William Adams (sailor) : biography
William Adams (24 September 1564 – 16 May 1620), also known in Japanese as Anjin-sama (anjin, "pilot"; sama, a Japanese honorific) and Anjin Miura (三浦按針: "the pilot of Miura"), was an English navigator who travelled to Japan and is believed to be the first Englishman ever to reach that country. William Adams is the only officially-recognised Western samurai. He was the inspiration for the character of John Blackthorne in James Clavell’s best-selling novel Shōgun.
Soon after Adams’ arrival in Japan, he became a key advisor to the shogun Tokugawa Ieyasu and built Japan’s first Western-style ships for him. Adams was later the key player in the establishment of trading factories by the Netherlands and England. He was also highly involved in Japan’s Red Seal Asian trade, chartering and captaining several ships to Southeast Asia. He died in Japan at age 55, and has been recognised as one of the most influential foreigners in Japan during this period."So it was that this outspoken English seaman, rather than the wily Jesuits who had looked with jaundiced eyes upon all new-comers to Japan, became the medium through whom Ieyasu learned of the Western world and maintained those slender ties which bound his empire to Europe. Adam’s influence grew steadily, but, even more remarkable, there developed between the Englishman and the Japanese a friendship which was to endure until Ieyasu’s death." in Eastward ho! The first English adventurers to the Orient, 1931, by Foster Rhea Dulles p.127
Establishment of the Dutch East India Company in Japan
The Liefde’s captain, Jacob Quaeckernaeck, and the treasurer, Melchior van Santvoort, were also sent by Ieyasu in 1604 on a shogun-licensed Red Seal Ship to Patani in Southeast Asia to contact the Dutch East India Company trading factory which had just been established there in 1602, to bring more western trade to Japan and break the Portuguese monopoly on Japan’s external trade. In 1605, Adams obtained a letter from Ieyasu formally inviting the Dutch to trade with Japan.
VOC trading factory in Hirado (depicted here) was said to have been much larger than the English one. 17th-century engraving.]] Hampered by conflicts with the Portuguese and limited resources in Asia, the Dutch were not able to send ships until 1609. Two Dutch ships, commanded by Jacques Specx, De Griffioen (the "Griffin", 19 cannons) and Roode Leeuw met Pijlen (the "Red lion with arrows", 400 tons, 26 cannons), were finally sent from Holland and arrived in Japan on 2 July 1609. The men of this Dutch expeditionary fleet established a trading base or "factory" on Hirado Island. Two Dutch envoys by the names of Puyck and van den Broek, were the official bearers of a letter from Prince Maurice of Nassau to the court of Edo. Adams negotiated on behalf of these emissaries. The Dutch obtained free trading rights throughout Japan (in contrast, the Portuguese were only allowed to sell their goods in Nagasaki at fixed, negotiated prices) and to establish a trading factory there:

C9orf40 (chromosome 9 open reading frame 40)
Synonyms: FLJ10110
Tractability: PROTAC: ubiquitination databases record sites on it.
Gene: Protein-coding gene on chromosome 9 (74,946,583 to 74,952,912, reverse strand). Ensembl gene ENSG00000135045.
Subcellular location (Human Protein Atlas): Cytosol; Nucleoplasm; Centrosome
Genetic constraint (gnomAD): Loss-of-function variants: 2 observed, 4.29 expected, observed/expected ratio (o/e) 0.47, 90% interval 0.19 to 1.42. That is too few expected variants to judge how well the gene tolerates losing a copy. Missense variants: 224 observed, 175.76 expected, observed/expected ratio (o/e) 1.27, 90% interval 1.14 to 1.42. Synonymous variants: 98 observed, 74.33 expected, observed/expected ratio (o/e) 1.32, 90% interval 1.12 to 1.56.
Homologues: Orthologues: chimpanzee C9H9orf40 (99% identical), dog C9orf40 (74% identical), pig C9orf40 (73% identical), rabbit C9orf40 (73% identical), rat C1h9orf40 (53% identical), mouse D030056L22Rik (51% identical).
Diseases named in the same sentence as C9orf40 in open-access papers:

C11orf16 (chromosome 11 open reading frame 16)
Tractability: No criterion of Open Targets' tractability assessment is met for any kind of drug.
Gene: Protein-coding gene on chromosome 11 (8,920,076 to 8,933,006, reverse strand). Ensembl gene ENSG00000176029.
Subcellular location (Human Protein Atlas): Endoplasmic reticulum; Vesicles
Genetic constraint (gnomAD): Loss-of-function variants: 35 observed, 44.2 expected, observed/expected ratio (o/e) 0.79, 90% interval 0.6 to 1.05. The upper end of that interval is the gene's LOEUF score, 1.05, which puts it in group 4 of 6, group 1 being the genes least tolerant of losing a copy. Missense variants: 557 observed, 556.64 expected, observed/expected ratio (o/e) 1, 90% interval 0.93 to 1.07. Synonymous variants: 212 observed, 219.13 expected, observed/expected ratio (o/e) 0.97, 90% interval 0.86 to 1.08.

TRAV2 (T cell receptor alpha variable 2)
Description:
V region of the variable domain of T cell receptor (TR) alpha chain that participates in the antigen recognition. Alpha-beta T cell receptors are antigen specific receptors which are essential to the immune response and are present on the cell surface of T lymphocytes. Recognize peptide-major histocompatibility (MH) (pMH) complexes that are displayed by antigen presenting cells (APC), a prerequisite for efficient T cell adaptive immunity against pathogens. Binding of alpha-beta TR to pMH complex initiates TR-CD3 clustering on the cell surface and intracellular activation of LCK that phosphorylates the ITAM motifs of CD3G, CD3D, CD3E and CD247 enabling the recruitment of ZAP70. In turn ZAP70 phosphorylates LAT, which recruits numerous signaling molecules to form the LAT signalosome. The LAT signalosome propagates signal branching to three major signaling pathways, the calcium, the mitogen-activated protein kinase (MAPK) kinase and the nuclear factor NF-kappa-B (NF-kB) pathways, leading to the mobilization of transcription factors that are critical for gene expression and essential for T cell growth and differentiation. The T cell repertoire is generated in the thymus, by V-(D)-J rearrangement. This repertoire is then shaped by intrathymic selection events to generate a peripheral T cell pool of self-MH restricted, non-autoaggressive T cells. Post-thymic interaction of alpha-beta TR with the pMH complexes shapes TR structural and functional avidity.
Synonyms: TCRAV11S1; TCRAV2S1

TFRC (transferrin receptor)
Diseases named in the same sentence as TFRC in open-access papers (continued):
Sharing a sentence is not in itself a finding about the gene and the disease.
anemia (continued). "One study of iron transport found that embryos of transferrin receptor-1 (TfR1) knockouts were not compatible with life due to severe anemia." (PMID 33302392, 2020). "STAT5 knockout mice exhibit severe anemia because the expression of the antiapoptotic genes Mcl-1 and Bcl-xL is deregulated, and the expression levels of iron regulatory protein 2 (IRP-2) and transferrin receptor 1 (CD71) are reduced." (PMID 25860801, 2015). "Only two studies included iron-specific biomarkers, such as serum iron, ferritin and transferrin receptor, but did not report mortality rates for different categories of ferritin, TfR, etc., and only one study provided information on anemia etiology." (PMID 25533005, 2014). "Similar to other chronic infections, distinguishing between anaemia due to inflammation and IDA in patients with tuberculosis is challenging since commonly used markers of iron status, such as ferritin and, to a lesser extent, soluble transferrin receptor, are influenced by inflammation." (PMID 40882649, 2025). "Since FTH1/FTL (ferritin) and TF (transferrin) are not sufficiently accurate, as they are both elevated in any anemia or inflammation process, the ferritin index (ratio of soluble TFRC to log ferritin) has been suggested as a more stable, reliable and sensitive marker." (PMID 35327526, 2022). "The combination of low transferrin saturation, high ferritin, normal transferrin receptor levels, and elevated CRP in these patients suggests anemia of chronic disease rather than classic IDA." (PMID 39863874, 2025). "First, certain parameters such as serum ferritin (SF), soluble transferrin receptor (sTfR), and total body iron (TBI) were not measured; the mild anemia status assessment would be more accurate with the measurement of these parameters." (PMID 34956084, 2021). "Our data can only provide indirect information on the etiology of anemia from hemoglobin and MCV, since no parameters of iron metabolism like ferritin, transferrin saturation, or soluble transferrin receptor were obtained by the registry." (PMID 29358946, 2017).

The Hollandes be now settled (in Japan) and I have got them that privilege as the Spaniards and Portingals could never get in this 50 or 60 years in Japan. (William Adams letter to Bantam).
After obtaining this trading right through an edict of Tokugawa Ieyasu on 24 August 1609, the Dutch inaugurated a trading factory in Hirado on 20 September 1609. The "trade pass" (Dutch: Handelspas) was kept preciously by the Dutch in Hirado and then Dejima as a guarantee of their trading rights, during the following two centuries of their presence in Japan.
Participation in Asian trade
A Japanese [[Red seal ship used for Asian trade – 1634, unknown artist.]] Adams later engaged in various exploratory and commercial ventures. He tried to organise the exploration of the Northern Passage from the East which would have greatly reduced the travelling distance between Japan and Europe. Ieyasu asked him if "our countrimen could not find the northwest passage" and Adams contacted the East India Company to organise manpower and supplies. The project however never materialised.